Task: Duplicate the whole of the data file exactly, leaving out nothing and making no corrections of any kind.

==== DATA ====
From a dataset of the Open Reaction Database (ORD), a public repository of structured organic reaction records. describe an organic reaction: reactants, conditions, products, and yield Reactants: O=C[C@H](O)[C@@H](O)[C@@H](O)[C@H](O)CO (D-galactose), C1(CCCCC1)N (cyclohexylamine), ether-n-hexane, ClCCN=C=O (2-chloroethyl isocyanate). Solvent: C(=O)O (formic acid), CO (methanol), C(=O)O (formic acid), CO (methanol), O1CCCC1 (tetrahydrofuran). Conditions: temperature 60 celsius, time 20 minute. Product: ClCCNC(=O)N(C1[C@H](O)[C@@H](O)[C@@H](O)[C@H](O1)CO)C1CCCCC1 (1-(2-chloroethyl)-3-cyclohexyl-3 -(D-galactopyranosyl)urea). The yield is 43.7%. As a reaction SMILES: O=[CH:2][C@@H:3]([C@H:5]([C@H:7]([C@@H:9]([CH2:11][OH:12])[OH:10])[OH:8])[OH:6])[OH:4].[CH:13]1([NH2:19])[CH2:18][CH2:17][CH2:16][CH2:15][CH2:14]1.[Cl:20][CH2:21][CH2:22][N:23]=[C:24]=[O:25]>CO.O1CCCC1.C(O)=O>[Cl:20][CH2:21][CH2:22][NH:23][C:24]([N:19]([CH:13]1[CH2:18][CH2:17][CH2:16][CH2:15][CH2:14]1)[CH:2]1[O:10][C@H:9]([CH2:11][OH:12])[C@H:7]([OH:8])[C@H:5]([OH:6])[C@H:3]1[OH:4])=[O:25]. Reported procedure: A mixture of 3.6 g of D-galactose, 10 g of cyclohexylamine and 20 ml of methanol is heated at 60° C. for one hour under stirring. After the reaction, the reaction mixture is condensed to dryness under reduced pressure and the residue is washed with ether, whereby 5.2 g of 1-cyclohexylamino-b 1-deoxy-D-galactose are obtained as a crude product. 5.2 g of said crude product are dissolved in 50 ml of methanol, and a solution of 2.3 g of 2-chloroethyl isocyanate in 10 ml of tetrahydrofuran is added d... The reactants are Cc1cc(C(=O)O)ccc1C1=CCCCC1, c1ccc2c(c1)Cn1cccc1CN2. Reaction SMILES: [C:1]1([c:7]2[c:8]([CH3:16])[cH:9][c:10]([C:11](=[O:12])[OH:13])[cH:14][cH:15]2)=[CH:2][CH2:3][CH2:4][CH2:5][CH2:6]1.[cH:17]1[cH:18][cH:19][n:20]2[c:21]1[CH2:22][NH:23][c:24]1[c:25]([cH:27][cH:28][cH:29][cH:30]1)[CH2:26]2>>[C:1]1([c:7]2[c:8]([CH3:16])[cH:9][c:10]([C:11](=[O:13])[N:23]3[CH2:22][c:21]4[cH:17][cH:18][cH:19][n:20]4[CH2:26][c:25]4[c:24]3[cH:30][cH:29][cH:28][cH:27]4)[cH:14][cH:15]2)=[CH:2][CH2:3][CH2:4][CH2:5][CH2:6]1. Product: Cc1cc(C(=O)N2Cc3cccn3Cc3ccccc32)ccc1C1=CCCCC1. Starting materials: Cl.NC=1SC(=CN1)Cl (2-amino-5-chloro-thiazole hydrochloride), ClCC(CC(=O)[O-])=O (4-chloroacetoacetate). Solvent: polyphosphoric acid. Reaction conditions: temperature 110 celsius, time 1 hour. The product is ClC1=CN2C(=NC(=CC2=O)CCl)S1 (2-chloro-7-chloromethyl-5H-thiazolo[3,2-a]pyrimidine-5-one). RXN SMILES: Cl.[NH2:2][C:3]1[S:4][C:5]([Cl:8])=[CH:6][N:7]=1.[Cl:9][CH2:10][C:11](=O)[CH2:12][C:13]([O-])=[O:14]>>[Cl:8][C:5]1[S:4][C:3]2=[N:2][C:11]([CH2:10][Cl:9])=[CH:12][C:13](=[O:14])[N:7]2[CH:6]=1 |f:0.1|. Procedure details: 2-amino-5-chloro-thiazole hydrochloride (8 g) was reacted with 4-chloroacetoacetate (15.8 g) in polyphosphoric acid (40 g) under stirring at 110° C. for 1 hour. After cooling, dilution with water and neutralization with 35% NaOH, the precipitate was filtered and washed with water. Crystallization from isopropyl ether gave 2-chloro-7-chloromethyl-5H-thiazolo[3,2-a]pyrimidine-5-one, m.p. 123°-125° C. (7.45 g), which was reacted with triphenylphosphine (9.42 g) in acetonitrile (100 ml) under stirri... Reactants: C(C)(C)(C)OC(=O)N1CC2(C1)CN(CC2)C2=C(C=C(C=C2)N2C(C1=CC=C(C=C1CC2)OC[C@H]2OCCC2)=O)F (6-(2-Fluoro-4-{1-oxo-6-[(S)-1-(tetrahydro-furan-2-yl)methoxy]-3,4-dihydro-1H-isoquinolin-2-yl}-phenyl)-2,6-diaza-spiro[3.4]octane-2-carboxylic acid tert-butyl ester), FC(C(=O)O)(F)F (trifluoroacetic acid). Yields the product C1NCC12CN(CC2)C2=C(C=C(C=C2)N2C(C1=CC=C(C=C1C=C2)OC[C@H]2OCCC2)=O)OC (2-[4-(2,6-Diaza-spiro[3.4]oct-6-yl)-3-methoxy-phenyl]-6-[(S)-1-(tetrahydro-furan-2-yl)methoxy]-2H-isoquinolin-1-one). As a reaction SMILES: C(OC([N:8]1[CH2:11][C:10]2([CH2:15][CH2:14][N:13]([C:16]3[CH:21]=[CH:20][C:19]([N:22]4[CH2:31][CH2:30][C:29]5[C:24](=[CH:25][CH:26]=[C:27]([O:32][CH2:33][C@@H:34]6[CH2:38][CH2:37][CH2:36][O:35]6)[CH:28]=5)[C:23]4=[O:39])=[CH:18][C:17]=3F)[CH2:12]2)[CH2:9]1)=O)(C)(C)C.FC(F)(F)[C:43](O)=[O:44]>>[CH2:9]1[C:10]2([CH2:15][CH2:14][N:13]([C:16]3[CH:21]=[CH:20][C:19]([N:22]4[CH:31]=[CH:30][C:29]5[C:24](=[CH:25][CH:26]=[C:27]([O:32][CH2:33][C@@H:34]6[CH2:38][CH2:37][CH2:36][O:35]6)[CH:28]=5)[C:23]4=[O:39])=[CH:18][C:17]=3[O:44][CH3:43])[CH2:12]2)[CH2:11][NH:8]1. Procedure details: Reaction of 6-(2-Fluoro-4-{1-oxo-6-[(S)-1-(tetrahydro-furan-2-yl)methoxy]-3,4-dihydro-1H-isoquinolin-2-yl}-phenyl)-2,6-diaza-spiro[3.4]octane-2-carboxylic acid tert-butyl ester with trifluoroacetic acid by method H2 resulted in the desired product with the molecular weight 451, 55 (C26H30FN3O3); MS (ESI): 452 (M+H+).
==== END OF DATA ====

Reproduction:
From a dataset of the Open Reaction Database (ORD), a public repository of structured organic reaction records. describe an organic reaction: reactants, conditions, products, and yield Reactants: O=C[C@H](O)[C@@H](O)[C@@H](O)[C@H](O)CO (D-galactose), C1(CCCCC1)N (cyclohexylamine), ether-n-hexane, ClCCN=C=O (2-chloroethyl isocyanate). Solvent: C(=O)O (formic acid), CO (methanol), C(=O)O (formic acid), CO (methanol), O1CCCC1 (tetrahydrofuran). Conditions: temperature 60 celsius, time 20 minute. Product: ClCCNC(=O)N(C1[C@H](O)[C@@H](O)[C@@H](O)[C@H](O1)CO)C1CCCCC1 (1-(2-chloroethyl)-3-cyclohexyl-3 -(D-galactopyranosyl)urea). The yield is 43.7%. As a reaction SMILES: O=[CH:2][C@@H:3]([C@H:5]([C@H:7]([C@@H:9]([CH2:11][OH:12])[OH:10])[OH:8])[OH:6])[OH:4].[CH:13]1([NH2:19])[CH2:18][CH2:17][CH2:16][CH2:15][CH2:14]1.[Cl:20][CH2:21][CH2:22][N:23]=[C:24]=[O:25]>CO.O1CCCC1.C(O)=O>[Cl:20][CH2:21][CH2:22][NH:23][C:24]([N:19]([CH:13]1[CH2:18][CH2:17][CH2:16][CH2:15][CH2:14]1)[CH:2]1[O:10][C@H:9]([CH2:11][OH:12])[C@H:7]([OH:8])[C@H:5]([OH:6])[C@H:3]1[OH:4])=[O:25]. Reported procedure: A mixture of 3.6 g of D-galactose, 10 g of cyclohexylamine and 20 ml of methanol is heated at 60° C. for one hour under stirring. After the reaction, the reaction mixture is condensed to dryness under reduced pressure and the residue is washed with ether, whereby 5.2 g of 1-cyclohexylamino-b 1-deoxy-D-galactose are obtained as a crude product. 5.2 g of said crude product are dissolved in 50 ml of methanol, and a solution of 2.3 g of 2-chloroethyl isocyanate in 10 ml of tetrahydrofuran is added d... The reactants are Cc1cc(C(=O)O)ccc1C1=CCCCC1, c1ccc2c(c1)Cn1cccc1CN2. Reaction SMILES: [C:1]1([c:7]2[c:8]([CH3:16])[cH:9][c:10]([C:11](=[O:12])[OH:13])[cH:14][cH:15]2)=[CH:2][CH2:3][CH2:4][CH2:5][CH2:6]1.[cH:17]1[cH:18][cH:19][n:20]2[c:21]1[CH2:22][NH:23][c:24]1[c:25]([cH:27][cH:28][cH:29][cH:30]1)[CH2:26]2>>[C:1]1([c:7]2[c:8]([CH3:16])[cH:9][c:10]([C:11](=[O:13])[N:23]3[CH2:22][c:21]4[cH:17][cH:18][cH:19][n:20]4[CH2:26][c:25]4[c:24]3[cH:30][cH:29][cH:28][cH:27]4)[cH:14][cH:15]2)=[CH:2][CH2:3][CH2:4][CH2:5][CH2:6]1. Product: Cc1cc(C(=O)N2Cc3cccn3Cc3ccccc32)ccc1C1=CCCCC1. Starting materials: Cl.NC=1SC(=CN1)Cl (2-amino-5-chloro-thiazole hydrochloride), ClCC(CC(=O)[O-])=O (4-chloroacetoacetate). Solvent: polyphosphoric acid. Reaction conditions: temperature 110 celsius, time 1 hour. The product is ClC1=CN2C(=NC(=CC2=O)CCl)S1 (2-chloro-7-chloromethyl-5H-thiazolo[3,2-a]pyrimidine-5-one). RXN SMILES: Cl.[NH2:2][C:3]1[S:4][C:5]([Cl:8])=[CH:6][N:7]=1.[Cl:9][CH2:10][C:11](=O)[CH2:12][C:13]([O-])=[O:14]>>[Cl:8][C:5]1[S:4][C:3]2=[N:2][C:11]([CH2:10][Cl:9])=[CH:12][C:13](=[O:14])[N:7]2[CH:6]=1 |f:0.1|. Procedure details: 2-amino-5-chloro-thiazole hydrochloride (8 g) was reacted with 4-chloroacetoacetate (15.8 g) in polyphosphoric acid (40 g) under stirring at 110° C. for 1 hour. After cooling, dilution with water and neutralization with 35% NaOH, the precipitate was filtered and washed with water. Crystallization from isopropyl ether gave 2-chloro-7-chloromethyl-5H-thiazolo[3,2-a]pyrimidine-5-one, m.p. 123°-125° C. (7.45 g), which was reacted with triphenylphosphine (9.42 g) in acetonitrile (100 ml) under stirri... Reactants: C(C)(C)(C)OC(=O)N1CC2(C1)CN(CC2)C2=C(C=C(C=C2)N2C(C1=CC=C(C=C1CC2)OC[C@H]2OCCC2)=O)F (6-(2-Fluoro-4-{1-oxo-6-[(S)-1-(tetrahydro-furan-2-yl)methoxy]-3,4-dihydro-1H-isoquinolin-2-yl}-phenyl)-2,6-diaza-spiro[3.4]octane-2-carboxylic acid tert-butyl ester), FC(C(=O)O)(F)F (trifluoroacetic acid). Yields the product C1NCC12CN(CC2)C2=C(C=C(C=C2)N2C(C1=CC=C(C=C1C=C2)OC[C@H]2OCCC2)=O)OC (2-[4-(2,6-Diaza-spiro[3.4]oct-6-yl)-3-methoxy-phenyl]-6-[(S)-1-(tetrahydro-furan-2-yl)methoxy]-2H-isoquinolin-1-one). As a reaction SMILES: C(OC([N:8]1[CH2:11][C:10]2([CH2:15][CH2:14][N:13]([C:16]3[CH:21]=[CH:20][C:19]([N:22]4[CH2:31][CH2:30][C:29]5[C:24](=[CH:25][CH:26]=[C:27]([O:32][CH2:33][C@@H:34]6[CH2:38][CH2:37][CH2:36][O:35]6)[CH:28]=5)[C:23]4=[O:39])=[CH:18][C:17]=3F)[CH2:12]2)[CH2:9]1)=O)(C)(C)C.FC(F)(F)[C:43](O)=[O:44]>>[CH2:9]1[C:10]2([CH2:15][CH2:14][N:13]([C:16]3[CH:21]=[CH:20][C:19]([N:22]4[CH:31]=[CH:30][C:29]5[C:24](=[CH:25][CH:26]=[C:27]([O:32][CH2:33][C@@H:34]6[CH2:38][CH2:37][CH2:36][O:35]6)[CH:28]=5)[C:23]4=[O:39])=[CH:18][C:17]=3[O:44][CH3:43])[CH2:12]2)[CH2:11][NH:8]1. Procedure details: Reaction of 6-(2-Fluoro-4-{1-oxo-6-[(S)-1-(tetrahydro-furan-2-yl)methoxy]-3,4-dihydro-1H-isoquinolin-2-yl}-phenyl)-2,6-diaza-spiro[3.4]octane-2-carboxylic acid tert-butyl ester with trifluoroacetic acid by method H2 resulted in the desired product with the molecular weight 451, 55 (C26H30FN3O3); MS (ESI): 452 (M+H+).